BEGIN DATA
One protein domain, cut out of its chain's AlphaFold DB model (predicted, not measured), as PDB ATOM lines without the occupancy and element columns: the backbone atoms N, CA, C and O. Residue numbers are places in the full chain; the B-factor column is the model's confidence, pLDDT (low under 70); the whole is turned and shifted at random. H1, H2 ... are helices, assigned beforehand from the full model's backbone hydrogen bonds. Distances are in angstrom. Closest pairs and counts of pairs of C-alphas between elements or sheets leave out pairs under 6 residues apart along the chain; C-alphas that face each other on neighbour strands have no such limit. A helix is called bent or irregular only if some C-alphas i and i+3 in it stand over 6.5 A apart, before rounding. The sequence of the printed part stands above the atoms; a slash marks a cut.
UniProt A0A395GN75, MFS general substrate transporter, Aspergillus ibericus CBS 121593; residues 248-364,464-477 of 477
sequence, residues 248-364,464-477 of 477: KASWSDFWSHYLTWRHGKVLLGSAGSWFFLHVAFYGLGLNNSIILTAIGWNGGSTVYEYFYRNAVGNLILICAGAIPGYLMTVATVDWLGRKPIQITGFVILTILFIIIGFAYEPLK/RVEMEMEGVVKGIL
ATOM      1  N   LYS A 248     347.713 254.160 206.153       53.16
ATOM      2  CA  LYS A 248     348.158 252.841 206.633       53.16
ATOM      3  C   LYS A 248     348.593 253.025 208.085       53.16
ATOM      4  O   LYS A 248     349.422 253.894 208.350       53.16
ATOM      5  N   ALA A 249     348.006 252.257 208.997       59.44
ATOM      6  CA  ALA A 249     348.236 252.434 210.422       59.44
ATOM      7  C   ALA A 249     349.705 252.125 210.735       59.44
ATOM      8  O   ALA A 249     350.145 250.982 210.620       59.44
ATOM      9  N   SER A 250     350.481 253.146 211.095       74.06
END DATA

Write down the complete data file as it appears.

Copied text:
One protein domain, cut out of its chain's AlphaFold DB model (predicted, not measured), as PDB ATOM lines without the occupancy and element columns: the backbone atoms N, CA, C and O. Residue numbers are places in the full chain; the B-factor column is the model's confidence, pLDDT (low under 70); the whole is turned and shifted at random. H1, H2 ... are helices, assigned beforehand from the full model's backbone hydrogen bonds. Distances are in angstrom. Closest pairs and counts of pairs of C-alphas between elements or sheets leave out pairs under 6 residues apart along the chain; C-alphas that face each other on neighbour strands have no such limit. A helix is called bent or irregular only if some C-alphas i and i+3 in it stand over 6.5 A apart, before rounding. The sequence of the printed part stands above the atoms; a slash marks a cut.
UniProt A0A395GN75, MFS general substrate transporter, Aspergillus ibericus CBS 121593; residues 248-364,464-477 of 477
sequence, residues 248-364,464-477 of 477: KASWSDFWSHYLTWRHGKVLLGSAGSWFFLHVAFYGLGLNNSIILTAIGWNGGSTVYEYFYRNAVGNLILICAGAIPGYLMTVATVDWLGRKPIQITGFVILTILFIIIGFAYEPLK/RVEMEMEGVVKGIL
ATOM      1  N   LYS A 248     347.713 254.160 206.153       53.16
ATOM      2  CA  LYS A 248     348.158 252.841 206.633       53.16
ATOM      3  C   LYS A 248     348.593 253.025 208.085       53.16
ATOM      4  O   LYS A 248     349.422 253.894 208.350       53.16
ATOM      5  N   ALA A 249     348.006 252.257 208.997       59.44
ATOM      6  CA  ALA A 249     348.236 252.434 210.422       59.44
ATOM      7  C   ALA A 249     349.705 252.125 210.735       59.44
ATOM      8  O   ALA A 249     350.145 250.982 210.620       59.44
ATOM      9  N   SER A 250     350.481 253.146 211.095       74.06